You campaigned, painting a picture of some unhealthy goings on in your home and then get upset when we support your feelings about this.   But no, we aren't going to help you tolerate an intolerable situation.

I don't see you having some mysterious character flaw that causes you to be jealous of a 3 year old, that you need help overcoming. I think you've found yourself caught up in an unhealthy dynamic and that discomfort you are feeling is something you should listen to.  

The is choice to stay is however yours.

Edited by reinventmyself
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1 hour ago, reinventmyself said:

Hardly fair to admit that what you shared could be misinterpreted and then lash out at the answers given based on that.   Thanks for the clarification.  

"If loving them as if they are your own is unhealthy'  Hmm . . No one single responder said this.  We are however pretty unanimous that an uncle sleeping with a 3 yr is.  Especially when the 3 yr is encouraged to place herself as a the primary person in your boyfriends life.   That makes you secondary and what brought you here to begin with.

You campaigned, painting a picture of some unhealthy goings on in your home and then get upset when we support your feelings about this.   But no, we aren't going to help you tolerate an intolerable situation.

I don't see you having some mysterious character flaw that causes you to be jealous of a 3 year old, that you need help overcoming. I think you've found yourself caught up in an unhealthy dynamic and that discomfort you are feeling is something you should listen to.  

The is choice to stay is however yours.

I did.  She said no matter if she knows the child or not she claims them as her own.  I quoted from her original post. And now she says she should be allowed to discipline someone else's child because she's living with the child's uncle and parents.  No, it's not fine and it's not healthy for a child to be regarded or treated(or potentially treated) like that.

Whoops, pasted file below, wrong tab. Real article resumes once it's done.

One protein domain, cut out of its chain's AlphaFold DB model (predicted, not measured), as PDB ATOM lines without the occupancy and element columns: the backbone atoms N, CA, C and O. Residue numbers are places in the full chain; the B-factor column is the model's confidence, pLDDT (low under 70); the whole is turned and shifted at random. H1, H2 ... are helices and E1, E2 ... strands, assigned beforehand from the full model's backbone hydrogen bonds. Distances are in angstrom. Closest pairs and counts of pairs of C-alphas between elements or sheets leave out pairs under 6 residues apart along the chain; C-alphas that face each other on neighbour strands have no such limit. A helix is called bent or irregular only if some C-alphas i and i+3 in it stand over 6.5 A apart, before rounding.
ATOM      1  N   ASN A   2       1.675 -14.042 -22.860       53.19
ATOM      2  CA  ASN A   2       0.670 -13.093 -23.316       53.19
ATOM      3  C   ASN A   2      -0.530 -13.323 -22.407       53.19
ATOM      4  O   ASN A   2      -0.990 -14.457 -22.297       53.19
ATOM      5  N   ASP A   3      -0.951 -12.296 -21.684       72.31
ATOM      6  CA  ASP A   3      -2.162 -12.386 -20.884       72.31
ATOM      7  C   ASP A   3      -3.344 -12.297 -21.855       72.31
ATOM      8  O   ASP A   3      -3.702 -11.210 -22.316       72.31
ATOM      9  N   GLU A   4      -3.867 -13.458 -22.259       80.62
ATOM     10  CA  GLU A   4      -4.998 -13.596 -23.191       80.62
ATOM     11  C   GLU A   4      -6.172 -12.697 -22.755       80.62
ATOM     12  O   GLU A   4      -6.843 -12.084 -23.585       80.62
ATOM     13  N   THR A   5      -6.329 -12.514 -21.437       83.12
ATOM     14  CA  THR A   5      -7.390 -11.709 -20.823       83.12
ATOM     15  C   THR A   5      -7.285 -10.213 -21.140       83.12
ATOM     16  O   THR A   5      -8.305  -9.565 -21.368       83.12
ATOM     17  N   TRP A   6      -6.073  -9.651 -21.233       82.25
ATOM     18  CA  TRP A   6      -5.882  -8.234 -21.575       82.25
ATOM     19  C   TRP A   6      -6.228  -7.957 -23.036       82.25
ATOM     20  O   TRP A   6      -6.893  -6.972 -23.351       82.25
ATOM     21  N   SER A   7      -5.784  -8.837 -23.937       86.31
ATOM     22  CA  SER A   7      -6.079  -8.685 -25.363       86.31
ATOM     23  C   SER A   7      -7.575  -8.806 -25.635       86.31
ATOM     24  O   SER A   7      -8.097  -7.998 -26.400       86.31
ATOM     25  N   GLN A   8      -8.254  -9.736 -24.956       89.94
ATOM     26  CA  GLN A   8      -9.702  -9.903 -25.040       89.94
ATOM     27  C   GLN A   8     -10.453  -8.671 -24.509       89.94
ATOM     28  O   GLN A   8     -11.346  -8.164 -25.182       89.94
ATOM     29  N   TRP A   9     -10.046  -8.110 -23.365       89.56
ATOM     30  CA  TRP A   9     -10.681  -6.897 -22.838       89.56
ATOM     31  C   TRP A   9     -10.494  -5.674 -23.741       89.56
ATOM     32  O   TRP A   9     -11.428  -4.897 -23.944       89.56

She wrote:"Now, I love children, I claim everyone's kid as my own regardless of whether I know them or not. "  And she is also as she said, needy and jealous.  And at odds with the child's own mother.  Wow. 

For the good of this child please move out, please don't even consider trying to adopt someone else's child and please mind your own business about how she is being raised by her parents and her uncle.   I'm not going to try to convince you in the least to reconsider your mindset and attitude towards children and other peoples' children but since you say you love children be the adult here and get out of this situation for the good of this little girl.

Edited by Batya33
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1 hour ago, Batya33 said:

And she is also as she said, needy and jealous.  And at odds with the child's own mother.  Wow. 

I think when someone admits something about themselves, you should probably believe them (I'm agreeing with Batya here)

And yes, I do think she's right to see that **even aside from the weird/awful boundaries her boyfriend has with his niece** those feelings of neediness and jealousy may not be healthy or right.

They may be there even if there WERE good boundaries.  That's something she will need help with, probably with a trained therapist.

I do think moving out is probably the best because you can't change your boyfriend's weird boundaries without hurting the niece (you're in a No-Win situation here...).  Perhaps moving out would work, but you don't really know that.

Good luck OP ❤️, it's hard to hear advice. 

Edited by maritalbliss86
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Certainly if your boyfriend is that concerned he can call child protective services.

The late Dr. Joy Browne used to say that even a stepmother (which you are not -you're just the child's uncle's girlfriend) is supposed to be a good host and not discipline the kids -that's for the parents.  Different if the child is disrespectful to the adult - then the adult, whether stepmother or otherwise can require that the child not treat her offensively or abusively.